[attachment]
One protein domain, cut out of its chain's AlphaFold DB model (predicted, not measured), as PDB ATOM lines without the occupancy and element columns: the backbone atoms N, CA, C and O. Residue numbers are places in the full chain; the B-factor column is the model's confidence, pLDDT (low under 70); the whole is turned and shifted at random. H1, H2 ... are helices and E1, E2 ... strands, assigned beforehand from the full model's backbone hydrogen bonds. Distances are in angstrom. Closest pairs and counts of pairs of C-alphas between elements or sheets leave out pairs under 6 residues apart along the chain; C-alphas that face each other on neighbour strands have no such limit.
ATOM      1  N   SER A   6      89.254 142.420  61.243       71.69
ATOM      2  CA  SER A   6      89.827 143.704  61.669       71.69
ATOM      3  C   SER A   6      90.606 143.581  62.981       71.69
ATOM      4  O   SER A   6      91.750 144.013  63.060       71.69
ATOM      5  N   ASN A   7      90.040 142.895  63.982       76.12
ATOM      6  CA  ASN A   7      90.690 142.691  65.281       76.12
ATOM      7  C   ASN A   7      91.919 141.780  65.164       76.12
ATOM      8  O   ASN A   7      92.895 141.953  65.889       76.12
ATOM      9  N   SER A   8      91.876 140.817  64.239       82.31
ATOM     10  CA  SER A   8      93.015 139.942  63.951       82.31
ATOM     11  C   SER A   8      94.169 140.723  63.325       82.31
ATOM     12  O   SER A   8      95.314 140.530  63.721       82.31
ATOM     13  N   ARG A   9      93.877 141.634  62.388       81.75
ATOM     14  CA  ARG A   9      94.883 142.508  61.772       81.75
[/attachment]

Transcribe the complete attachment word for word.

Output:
One protein domain, cut out of its chain's AlphaFold DB model (predicted, not measured), as PDB ATOM lines without the occupancy and element columns: the backbone atoms N, CA, C and O. Residue numbers are places in the full chain; the B-factor column is the model's confidence, pLDDT (low under 70); the whole is turned and shifted at random. H1, H2 ... are helices and E1, E2 ... strands, assigned beforehand from the full model's backbone hydrogen bonds. Distances are in angstrom. Closest pairs and counts of pairs of C-alphas between elements or sheets leave out pairs under 6 residues apart along the chain; C-alphas that face each other on neighbour strands have no such limit.
ATOM      1  N   SER A   6      89.254 142.420  61.243       71.69
ATOM      2  CA  SER A   6      89.827 143.704  61.669       71.69
ATOM      3  C   SER A   6      90.606 143.581  62.981       71.69
ATOM      4  O   SER A   6      91.750 144.013  63.060       71.69
ATOM      5  N   ASN A   7      90.040 142.895  63.982       76.12
ATOM      6  CA  ASN A   7      90.690 142.691  65.281       76.12
ATOM      7  C   ASN A   7      91.919 141.780  65.164       76.12
ATOM      8  O   ASN A   7      92.895 141.953  65.889       76.12
ATOM      9  N   SER A   8      91.876 140.817  64.239       82.31
ATOM     10  CA  SER A   8      93.015 139.942  63.951       82.31
ATOM     11  C   SER A   8      94.169 140.723  63.325       82.31
ATOM     12  O   SER A   8      95.314 140.530  63.721       82.31
ATOM     13  N   ARG A   9      93.877 141.634  62.388       81.75
ATOM     14  CA  ARG A   9      94.883 142.508  61.772       81.75